The column sought out Central Globo de Comunicação, which clarified the issue. “There was no meeting of the cast with the Communication; there was, and never was, an e-mail from Globo with instructions to the cast on this subject; at the time of the Segundo Sol casting, names such as Taís Araújo, who couldn’t do it because of being on Mister Brau (TV series), and Camila Pitanga, who does not feel ready to return to the novelas, after the accident that caused the death of Domingos Montagner at the end of (novela) Velho Chico.
On Wednesday, a group of actors from the novela sought the director of the DAA (Development and Artistic Accompaniment), Monica Albuquerque, to know the company’s position on the comments critical to the escalation of the drama that circulated on social networks over the weekend. They heard from Globo that a story such as Segundo Sol, also because it happens in Bahia, brings many opportunities and, undoubtedly, reflections on diversity in society, which will be addressed throughout the series, which is structured in two phrases.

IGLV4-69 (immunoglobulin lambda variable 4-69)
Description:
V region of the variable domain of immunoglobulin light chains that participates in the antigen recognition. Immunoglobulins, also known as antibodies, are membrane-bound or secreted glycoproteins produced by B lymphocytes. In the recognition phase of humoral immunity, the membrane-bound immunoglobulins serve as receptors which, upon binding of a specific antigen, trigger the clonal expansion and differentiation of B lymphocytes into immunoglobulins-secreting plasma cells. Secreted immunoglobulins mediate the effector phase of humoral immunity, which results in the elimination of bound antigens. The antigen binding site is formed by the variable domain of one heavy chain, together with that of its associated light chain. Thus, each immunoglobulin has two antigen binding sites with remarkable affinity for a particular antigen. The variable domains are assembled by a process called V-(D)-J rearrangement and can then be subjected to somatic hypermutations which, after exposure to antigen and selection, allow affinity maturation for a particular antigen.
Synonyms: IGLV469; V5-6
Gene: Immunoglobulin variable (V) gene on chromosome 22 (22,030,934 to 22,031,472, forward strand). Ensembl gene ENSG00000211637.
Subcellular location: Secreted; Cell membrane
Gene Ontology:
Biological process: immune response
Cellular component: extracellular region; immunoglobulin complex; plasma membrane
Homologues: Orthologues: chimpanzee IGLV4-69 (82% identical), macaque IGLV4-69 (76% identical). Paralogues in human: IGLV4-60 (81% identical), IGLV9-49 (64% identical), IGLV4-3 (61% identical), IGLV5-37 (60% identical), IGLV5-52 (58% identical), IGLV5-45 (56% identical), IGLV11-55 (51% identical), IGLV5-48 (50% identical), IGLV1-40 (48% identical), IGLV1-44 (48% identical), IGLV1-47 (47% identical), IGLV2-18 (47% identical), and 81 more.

The critical demonstrations that Globo has seen so far are mainly based on the disclosure of the first phase of the novela, which focuses on the plot that will unleash the others.
GLOBO ADMITS LACK OF BLACK ACTORS
“We are attentive, listening and following these comments, confident that we still have a lot of history ahead of us. It has been stated that, in fact, we still have less representation than we would like, and we will work to evolve with this issue. It is important to clarify that conversations like those that happened on Wednesday are commonplace and even encouraged in a company that values transparency and dialogue with its employees.”